Related Tools

Home Prices at a Glance

TOOL: See Prices in Your Area

TOOL: How Much House Can I Afford?

See Home Loan Rates in Your Area

In 2003 and 2004, speculators, hopped up on easy financing and priced out of markets such as Sarasota, Naples and southeast Florida, flocked to the area. The median price for an existing single-family home peaked at $332,300 in December 2005. After speculators began to flee in late 2005, prices quickly fell again; by this past September, the median price had declined to $141,400, according to the Florida Association of Realtors. New-home construction all but dried up, and retail trade and services related to housing fell off as a result. Unemployment stands at 9% in Cape Coral -Fort Myers. More than a year's worth of home inventory sits on the market.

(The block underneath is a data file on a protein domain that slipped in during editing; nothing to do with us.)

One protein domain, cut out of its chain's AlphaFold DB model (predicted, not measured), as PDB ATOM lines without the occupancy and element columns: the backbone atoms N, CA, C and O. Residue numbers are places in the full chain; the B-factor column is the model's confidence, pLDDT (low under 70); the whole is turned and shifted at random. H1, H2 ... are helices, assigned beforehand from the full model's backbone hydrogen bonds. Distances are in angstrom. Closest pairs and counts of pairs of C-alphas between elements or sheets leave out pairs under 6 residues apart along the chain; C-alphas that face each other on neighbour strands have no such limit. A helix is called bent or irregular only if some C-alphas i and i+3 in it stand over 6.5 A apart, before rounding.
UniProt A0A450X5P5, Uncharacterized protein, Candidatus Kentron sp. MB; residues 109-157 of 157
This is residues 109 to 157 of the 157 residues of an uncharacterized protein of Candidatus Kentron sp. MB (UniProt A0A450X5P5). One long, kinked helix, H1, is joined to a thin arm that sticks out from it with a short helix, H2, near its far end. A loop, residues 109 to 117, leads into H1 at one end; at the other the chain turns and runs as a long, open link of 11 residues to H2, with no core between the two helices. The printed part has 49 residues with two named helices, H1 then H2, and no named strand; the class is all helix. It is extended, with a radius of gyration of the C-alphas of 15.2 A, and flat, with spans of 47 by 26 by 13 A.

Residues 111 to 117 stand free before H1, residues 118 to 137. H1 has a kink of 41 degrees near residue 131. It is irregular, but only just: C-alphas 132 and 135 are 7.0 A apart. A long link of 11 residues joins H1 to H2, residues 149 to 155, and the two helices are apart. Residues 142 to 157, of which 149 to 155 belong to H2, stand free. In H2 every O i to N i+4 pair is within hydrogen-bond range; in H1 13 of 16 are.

In Fort Myers, Mariel and Brennan Courtwright experienced the downturn firsthand. In the summer of 2005, Mariel, 26, sold her condo in Cape Coral to Brennan, 27, and bought a new two-bedroom townhouse on the outskirts of town for $150,000. By fall, she and Brennan were married. They decided to live in the condo, which was closer to their jobs. Rather than sell the townhouse, they rented it out, but the rent was about $500 shy of the mortgage payment and other home-related expenses each month, and the couple watched as home prices fell.

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In mid 2007, tired of pouring money "down a black hole," they listed the townhouse for sale at $165,000 with Coldwell Banker agent Denny Sharma. With no takers, they reduced the price a few times over the next several months, by $5,000 each time. Finally, they dropped the price to $139,900, making it the lowest-priced unit of its model in their development. It quickly sold for $133,700. Mariel says if they had sold in 2005, they could have gotten $200,000. They continue to live in the condo, which is worth about $30,000 less than they owe on the mortgage.